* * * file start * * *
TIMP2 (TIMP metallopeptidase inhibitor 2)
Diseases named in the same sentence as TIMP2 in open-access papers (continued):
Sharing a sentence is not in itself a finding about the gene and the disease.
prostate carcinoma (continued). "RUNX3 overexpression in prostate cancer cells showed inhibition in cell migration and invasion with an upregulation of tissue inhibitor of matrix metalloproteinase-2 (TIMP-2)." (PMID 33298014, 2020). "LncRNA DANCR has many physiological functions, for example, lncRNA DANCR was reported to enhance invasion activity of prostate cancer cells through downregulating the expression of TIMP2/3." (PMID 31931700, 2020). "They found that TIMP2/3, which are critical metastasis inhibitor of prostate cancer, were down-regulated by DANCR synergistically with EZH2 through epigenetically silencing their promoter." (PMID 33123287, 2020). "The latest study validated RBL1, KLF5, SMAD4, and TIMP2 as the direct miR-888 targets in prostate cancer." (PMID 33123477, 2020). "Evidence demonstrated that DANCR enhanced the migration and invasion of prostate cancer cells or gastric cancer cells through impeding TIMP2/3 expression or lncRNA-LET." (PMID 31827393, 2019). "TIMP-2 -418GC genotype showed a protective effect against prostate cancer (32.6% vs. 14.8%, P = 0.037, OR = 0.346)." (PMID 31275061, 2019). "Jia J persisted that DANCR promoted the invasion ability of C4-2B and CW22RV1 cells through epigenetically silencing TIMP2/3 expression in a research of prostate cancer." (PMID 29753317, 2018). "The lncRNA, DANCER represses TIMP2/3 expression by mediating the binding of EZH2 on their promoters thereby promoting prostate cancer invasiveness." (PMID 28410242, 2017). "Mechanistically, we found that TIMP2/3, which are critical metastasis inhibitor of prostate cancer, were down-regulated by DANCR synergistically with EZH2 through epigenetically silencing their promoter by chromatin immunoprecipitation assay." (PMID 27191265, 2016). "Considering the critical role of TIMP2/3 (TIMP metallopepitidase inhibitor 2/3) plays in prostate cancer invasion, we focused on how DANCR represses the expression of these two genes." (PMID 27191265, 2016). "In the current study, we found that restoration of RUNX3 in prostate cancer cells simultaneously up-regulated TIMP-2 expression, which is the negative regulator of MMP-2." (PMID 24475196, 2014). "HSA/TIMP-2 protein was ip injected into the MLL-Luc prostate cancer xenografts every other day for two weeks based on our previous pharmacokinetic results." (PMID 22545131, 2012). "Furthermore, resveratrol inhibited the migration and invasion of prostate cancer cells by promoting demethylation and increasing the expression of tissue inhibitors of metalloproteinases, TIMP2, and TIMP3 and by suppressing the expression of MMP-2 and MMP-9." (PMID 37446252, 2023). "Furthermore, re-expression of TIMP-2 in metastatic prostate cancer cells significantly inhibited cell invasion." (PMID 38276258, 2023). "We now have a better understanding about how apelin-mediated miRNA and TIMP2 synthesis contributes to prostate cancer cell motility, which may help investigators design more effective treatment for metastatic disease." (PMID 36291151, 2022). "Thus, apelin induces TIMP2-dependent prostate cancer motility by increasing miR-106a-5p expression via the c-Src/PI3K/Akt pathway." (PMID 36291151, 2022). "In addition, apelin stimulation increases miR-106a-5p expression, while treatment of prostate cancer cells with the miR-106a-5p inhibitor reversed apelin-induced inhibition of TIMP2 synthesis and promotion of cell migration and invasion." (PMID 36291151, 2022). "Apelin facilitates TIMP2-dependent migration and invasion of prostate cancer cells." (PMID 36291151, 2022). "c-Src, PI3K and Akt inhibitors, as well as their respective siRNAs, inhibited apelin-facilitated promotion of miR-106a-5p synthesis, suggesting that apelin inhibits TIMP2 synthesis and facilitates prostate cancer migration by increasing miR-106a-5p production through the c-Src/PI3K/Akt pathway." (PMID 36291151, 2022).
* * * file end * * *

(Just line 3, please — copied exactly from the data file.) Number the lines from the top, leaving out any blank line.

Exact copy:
Sharing a sentence is not in itself a finding about the gene and the disease.